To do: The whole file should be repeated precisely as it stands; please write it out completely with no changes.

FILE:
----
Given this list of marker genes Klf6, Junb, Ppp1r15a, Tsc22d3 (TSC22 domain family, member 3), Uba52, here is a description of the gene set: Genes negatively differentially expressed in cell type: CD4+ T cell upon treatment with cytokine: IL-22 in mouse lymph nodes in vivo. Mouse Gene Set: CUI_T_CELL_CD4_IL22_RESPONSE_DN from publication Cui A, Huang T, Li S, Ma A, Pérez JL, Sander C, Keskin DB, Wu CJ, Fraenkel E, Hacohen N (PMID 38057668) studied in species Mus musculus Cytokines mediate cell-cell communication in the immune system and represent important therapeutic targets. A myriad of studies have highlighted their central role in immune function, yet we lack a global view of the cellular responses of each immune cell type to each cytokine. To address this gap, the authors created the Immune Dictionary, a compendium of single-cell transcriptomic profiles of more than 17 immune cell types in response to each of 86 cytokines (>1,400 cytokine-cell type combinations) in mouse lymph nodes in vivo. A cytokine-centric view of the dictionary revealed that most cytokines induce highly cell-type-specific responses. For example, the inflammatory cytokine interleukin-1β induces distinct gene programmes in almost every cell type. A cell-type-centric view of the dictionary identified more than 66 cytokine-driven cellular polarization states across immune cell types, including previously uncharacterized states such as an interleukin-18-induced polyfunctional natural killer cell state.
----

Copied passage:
Given this list of marker genes Klf6, Junb, Ppp1r15a, Tsc22d3 (TSC22 domain family, member 3), Uba52, here is a description of the gene set: Genes negatively differentially expressed in cell type: CD4+ T cell upon treatment with cytokine: IL-22 in mouse lymph nodes in vivo. Mouse Gene Set: CUI_T_CELL_CD4_IL22_RESPONSE_DN from publication Cui A, Huang T, Li S, Ma A, Pérez JL, Sander C, Keskin DB, Wu CJ, Fraenkel E, Hacohen N (PMID 38057668) studied in species Mus musculus Cytokines mediate cell-cell communication in the immune system and represent important therapeutic targets. A myriad of studies have highlighted their central role in immune function, yet we lack a global view of the cellular responses of each immune cell type to each cytokine. To address this gap, the authors created the Immune Dictionary, a compendium of single-cell transcriptomic profiles of more than 17 immune cell types in response to each of 86 cytokines (>1,400 cytokine-cell type combinations) in mouse lymph nodes in vivo. A cytokine-centric view of the dictionary revealed that most cytokines induce highly cell-type-specific responses. For example, the inflammatory cytokine interleukin-1β induces distinct gene programmes in almost every cell type. A cell-type-centric view of the dictionary identified more than 66 cytokine-driven cellular polarization states across immune cell types, including previously uncharacterized states such as an interleukin-18-induced polyfunctional natural killer cell state.